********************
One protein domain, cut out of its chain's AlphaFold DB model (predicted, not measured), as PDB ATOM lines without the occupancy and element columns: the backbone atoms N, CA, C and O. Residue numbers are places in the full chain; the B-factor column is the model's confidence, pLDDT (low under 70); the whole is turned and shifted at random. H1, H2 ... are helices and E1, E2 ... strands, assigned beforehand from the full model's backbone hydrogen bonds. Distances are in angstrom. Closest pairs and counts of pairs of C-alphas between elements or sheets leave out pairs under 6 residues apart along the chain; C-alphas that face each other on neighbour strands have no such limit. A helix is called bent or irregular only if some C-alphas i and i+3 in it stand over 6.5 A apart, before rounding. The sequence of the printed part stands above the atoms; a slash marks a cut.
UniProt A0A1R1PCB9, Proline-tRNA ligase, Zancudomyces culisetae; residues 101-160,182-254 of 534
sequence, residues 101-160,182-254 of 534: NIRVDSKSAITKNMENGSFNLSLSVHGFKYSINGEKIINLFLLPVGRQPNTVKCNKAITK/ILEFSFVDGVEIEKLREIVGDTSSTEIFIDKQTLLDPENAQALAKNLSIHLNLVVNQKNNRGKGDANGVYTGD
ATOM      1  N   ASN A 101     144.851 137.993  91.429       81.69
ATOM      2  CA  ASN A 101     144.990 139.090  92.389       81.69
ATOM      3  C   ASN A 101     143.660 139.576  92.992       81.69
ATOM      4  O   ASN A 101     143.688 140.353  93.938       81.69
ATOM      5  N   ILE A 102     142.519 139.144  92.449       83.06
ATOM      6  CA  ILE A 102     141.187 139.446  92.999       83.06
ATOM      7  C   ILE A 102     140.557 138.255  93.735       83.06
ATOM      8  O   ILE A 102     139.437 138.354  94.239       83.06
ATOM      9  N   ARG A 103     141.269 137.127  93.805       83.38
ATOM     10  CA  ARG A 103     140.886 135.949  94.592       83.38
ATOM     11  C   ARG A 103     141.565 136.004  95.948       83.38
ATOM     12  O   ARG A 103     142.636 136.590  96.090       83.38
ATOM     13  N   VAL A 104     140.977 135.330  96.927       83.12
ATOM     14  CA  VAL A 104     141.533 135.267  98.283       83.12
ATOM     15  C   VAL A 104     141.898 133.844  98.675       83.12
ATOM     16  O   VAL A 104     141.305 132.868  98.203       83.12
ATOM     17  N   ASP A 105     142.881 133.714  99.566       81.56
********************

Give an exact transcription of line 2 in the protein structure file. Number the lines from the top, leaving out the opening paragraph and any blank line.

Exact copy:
sequence, residues 101-160,182-254 of 534: NIRVDSKSAITKNMENGSFNLSLSVHGFKYSINGEKIINLFLLPVGRQPNTVKCNKAITK/ILEFSFVDGVEIEKLREIVGDTSSTEIFIDKQTLLDPENAQALAKNLSIHLNLVVNQKNNRGKGDANGVYTGD